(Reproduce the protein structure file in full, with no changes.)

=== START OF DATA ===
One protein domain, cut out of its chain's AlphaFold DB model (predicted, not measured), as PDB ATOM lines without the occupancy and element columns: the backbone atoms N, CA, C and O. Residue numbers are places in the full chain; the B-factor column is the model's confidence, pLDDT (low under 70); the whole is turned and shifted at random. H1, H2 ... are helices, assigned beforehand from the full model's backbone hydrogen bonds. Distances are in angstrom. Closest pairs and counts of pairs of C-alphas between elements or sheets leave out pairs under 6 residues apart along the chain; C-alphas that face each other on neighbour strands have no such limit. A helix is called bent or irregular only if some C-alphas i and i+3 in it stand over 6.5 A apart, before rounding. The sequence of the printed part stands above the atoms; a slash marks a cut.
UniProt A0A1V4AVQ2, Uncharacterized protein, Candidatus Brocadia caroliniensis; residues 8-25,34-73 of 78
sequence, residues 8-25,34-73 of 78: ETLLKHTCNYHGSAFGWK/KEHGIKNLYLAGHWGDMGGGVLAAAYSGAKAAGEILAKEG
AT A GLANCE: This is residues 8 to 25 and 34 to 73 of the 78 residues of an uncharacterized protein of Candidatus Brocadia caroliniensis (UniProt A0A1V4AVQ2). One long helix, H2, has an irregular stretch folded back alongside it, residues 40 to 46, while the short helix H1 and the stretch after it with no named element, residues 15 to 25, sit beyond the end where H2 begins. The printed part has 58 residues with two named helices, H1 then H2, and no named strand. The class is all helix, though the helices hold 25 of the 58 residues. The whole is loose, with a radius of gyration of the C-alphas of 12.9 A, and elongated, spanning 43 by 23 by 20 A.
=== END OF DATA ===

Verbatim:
One protein domain, cut out of its chain's AlphaFold DB model (predicted, not measured), as PDB ATOM lines without the occupancy and element columns: the backbone atoms N, CA, C and O. Residue numbers are places in the full chain; the B-factor column is the model's confidence, pLDDT (low under 70); the whole is turned and shifted at random. H1, H2 ... are helices, assigned beforehand from the full model's backbone hydrogen bonds. Distances are in angstrom. Closest pairs and counts of pairs of C-alphas between elements or sheets leave out pairs under 6 residues apart along the chain; C-alphas that face each other on neighbour strands have no such limit. A helix is called bent or irregular only if some C-alphas i and i+3 in it stand over 6.5 A apart, before rounding. The sequence of the printed part stands above the atoms; a slash marks a cut.
UniProt A0A1V4AVQ2, Uncharacterized protein, Candidatus Brocadia caroliniensis; residues 8-25,34-73 of 78
sequence, residues 8-25,34-73 of 78: ETLLKHTCNYHGSAFGWK/KEHGIKNLYLAGHWGDMGGGVLAAAYSGAKAAGEILAKEG
AT A GLANCE: This is residues 8 to 25 and 34 to 73 of the 78 residues of an uncharacterized protein of Candidatus Brocadia caroliniensis (UniProt A0A1V4AVQ2). One long helix, H2, has an irregular stretch folded back alongside it, residues 40 to 46, while the short helix H1 and the stretch after it with no named element, residues 15 to 25, sit beyond the end where H2 begins. The printed part has 58 residues with two named helices, H1 then H2, and no named strand. The class is all helix, though the helices hold 25 of the 58 residues. The whole is loose, with a radius of gyration of the C-alphas of 12.9 A, and elongated, spanning 43 by 23 by 20 A.